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07.08.2022
In June 2022, the Ada Lovelace institute published an ‘Independent legal review of the governance of biometric data in England and Wales’ written by Matthew Ryder. This review aims to address the current legal uncertainty concerning the collection, use and processing of biometric data in England and Wales. It also puts forward 10 recommendations to improve the legal framework as well as the governance of biometrics in England and Wales.
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05.17.2022
The French DPA, CNIL, stressed that “the current debate on facial recognition is sometimes distorted by a poor grasp of this technology and how it works”. This 2nd of 6 Reports of our MAPFRE series provides a path to understanding with a classification table presenting in the most accessible way the different facial processing functionalities and applications used in public spaces.
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05.16.2022
How to regulate the use of facial recognition in public spaces in Europe? This crucial debate has often been characterised by a lack of clarity and precision. Here is the first of 6 Reports from our big “MAPFRE” research project, a detailed independent study analysing the different ways in which FRT is being used and the related legal issues.
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12.10.2021
On November 24, 2021, during the 41st session of UNESCO’s General Conference, the “Recommendation on the Ethics of Artificial Intelligence” was adopted. This is the first global “standard-setting instrument” that seeks to regulate the use of AI in an ethical way, although some initiatives were taken in the European context. The project came about due to a decision made at the General Conference at its 40th session in 2019.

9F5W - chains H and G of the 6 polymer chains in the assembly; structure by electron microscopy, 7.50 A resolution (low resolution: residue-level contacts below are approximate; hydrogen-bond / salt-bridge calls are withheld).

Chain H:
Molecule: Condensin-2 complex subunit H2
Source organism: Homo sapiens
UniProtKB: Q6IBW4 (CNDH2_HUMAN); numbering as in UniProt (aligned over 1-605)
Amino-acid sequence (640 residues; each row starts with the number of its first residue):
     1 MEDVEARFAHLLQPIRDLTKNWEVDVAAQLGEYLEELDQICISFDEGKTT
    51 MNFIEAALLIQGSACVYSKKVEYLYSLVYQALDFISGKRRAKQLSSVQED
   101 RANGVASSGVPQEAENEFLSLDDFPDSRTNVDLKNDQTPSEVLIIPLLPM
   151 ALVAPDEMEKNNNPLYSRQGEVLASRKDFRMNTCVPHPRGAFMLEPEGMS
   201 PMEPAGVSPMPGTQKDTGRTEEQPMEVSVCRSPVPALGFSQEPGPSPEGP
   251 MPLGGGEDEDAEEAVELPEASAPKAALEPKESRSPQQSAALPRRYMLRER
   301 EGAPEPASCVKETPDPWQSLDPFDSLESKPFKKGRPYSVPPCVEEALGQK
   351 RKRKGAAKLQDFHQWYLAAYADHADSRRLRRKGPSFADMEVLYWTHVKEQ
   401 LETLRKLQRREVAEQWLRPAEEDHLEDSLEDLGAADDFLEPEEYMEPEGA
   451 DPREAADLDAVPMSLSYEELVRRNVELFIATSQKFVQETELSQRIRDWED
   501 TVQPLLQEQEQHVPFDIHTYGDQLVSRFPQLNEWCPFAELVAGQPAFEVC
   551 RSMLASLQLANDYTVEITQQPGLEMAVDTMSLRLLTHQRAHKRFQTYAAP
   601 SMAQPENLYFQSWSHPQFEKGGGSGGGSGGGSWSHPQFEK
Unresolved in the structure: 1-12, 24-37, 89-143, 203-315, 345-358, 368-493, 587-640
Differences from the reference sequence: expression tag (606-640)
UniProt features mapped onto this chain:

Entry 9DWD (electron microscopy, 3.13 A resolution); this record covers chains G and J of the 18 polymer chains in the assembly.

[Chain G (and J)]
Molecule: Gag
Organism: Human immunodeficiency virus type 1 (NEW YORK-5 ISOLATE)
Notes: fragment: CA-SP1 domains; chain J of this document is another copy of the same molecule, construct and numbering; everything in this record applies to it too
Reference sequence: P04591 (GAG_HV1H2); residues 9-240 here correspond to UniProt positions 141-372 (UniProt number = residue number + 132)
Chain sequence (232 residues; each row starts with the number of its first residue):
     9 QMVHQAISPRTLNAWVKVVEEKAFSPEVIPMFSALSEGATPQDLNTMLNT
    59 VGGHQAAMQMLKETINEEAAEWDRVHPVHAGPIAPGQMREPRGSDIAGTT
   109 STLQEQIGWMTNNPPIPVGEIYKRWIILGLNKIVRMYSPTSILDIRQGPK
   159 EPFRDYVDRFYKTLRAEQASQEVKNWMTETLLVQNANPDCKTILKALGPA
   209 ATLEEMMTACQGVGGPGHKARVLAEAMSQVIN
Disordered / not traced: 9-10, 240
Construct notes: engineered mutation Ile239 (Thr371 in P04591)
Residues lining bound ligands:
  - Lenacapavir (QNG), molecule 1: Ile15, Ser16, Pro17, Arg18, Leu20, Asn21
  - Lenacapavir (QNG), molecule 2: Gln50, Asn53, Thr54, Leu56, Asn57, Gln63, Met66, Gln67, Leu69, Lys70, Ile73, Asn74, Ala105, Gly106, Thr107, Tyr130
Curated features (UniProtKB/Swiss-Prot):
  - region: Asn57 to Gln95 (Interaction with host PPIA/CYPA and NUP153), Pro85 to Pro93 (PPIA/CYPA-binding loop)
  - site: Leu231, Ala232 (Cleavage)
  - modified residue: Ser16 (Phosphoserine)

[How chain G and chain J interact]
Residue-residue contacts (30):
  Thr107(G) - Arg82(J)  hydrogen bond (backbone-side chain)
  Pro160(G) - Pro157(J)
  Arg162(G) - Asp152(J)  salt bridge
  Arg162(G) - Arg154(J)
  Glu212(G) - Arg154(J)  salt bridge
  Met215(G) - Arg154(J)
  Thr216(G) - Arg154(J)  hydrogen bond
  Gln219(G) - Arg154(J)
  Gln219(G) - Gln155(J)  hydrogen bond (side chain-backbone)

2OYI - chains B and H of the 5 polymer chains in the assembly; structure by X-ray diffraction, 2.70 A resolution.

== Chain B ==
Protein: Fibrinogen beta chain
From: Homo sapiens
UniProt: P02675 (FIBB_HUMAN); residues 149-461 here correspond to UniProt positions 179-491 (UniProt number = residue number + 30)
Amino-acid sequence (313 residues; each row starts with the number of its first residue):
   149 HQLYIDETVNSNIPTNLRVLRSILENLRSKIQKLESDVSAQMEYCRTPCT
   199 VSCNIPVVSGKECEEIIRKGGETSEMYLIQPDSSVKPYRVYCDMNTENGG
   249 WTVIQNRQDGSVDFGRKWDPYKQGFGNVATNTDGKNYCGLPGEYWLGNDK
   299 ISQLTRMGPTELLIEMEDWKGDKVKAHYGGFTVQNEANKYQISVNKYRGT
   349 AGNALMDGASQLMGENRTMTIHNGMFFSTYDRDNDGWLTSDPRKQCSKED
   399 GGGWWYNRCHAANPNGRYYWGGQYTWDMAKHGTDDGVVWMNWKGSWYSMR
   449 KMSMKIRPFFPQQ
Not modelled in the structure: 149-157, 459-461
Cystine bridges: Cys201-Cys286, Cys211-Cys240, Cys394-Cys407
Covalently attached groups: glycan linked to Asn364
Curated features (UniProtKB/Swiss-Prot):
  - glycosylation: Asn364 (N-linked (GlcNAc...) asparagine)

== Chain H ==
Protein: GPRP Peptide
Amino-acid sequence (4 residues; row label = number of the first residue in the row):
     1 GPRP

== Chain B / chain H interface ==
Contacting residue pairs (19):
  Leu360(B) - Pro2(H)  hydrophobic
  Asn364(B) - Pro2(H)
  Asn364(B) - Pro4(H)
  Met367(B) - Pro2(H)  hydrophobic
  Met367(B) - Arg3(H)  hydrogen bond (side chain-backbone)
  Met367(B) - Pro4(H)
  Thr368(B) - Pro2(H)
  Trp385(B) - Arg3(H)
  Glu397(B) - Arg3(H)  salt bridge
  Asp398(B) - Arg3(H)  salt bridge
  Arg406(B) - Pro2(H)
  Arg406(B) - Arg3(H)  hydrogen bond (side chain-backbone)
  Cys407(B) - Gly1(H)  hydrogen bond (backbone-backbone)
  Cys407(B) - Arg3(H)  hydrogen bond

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10.13.2021
The European Commission’s April 2021 proposal for a Regulation aiming at harmonized rules across the EU for AI is a major legal development and the negotiations at the EU level will be particularly interesting and tough. Renaissance Numérique and AI-Regulation contribute to the debate.
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09.24.2021
On September 22nd 2021, the European Economic and Social Committee (EESC), the Body that represents civil society organisations within the European Union, adopted Catelijne Muller’s Opinion on the EU Commission’s Artificial Intelligence Act (AIA) proposal.
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09.20.2021
On September 14th and 15th 2021, the Slovenian Presidency of the Council of the European Union hosted a High-Level Conference on Artificial Intelligence entitled “From ambition to Action”.
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07.07.2021
On June 29, 2021, a draft report was presented and adopted by the Committee on Civil Liberties, Justice and Home Affairs (LIBE) on artificial intelligence in criminal law and its use by the police and judicial authorities in criminal matters.
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04.02.2021
Over the past few weeks, the Council of Europe, the Strasbourg-based organisation that promotes and protects human rights, democracy and the rule of law, has been raising awareness about the risks of using AI enabled technologies and preparing a draft proposal for ensuring adequate AI regulation.
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01.26.2021
Artificial intelligence will be a major issue in the very near future, and Brussels has understood this. On October 20th, the European Parliament has adopted a series of three resolutions on how best to regulate artificial intelligence in order to boost innovation and confidence in the technology
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12.03.2020
On November 2020, the French Ministry of the Interior published a White Paper on internal security. The fourth part of the paper addresses the role of AI in internal security.
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10.09.2020
According to an article by Politico on 8 October 2020, 14 EU Member States sent an unofficial document to the European Commission asking it not to over-regulate artificial intelligence.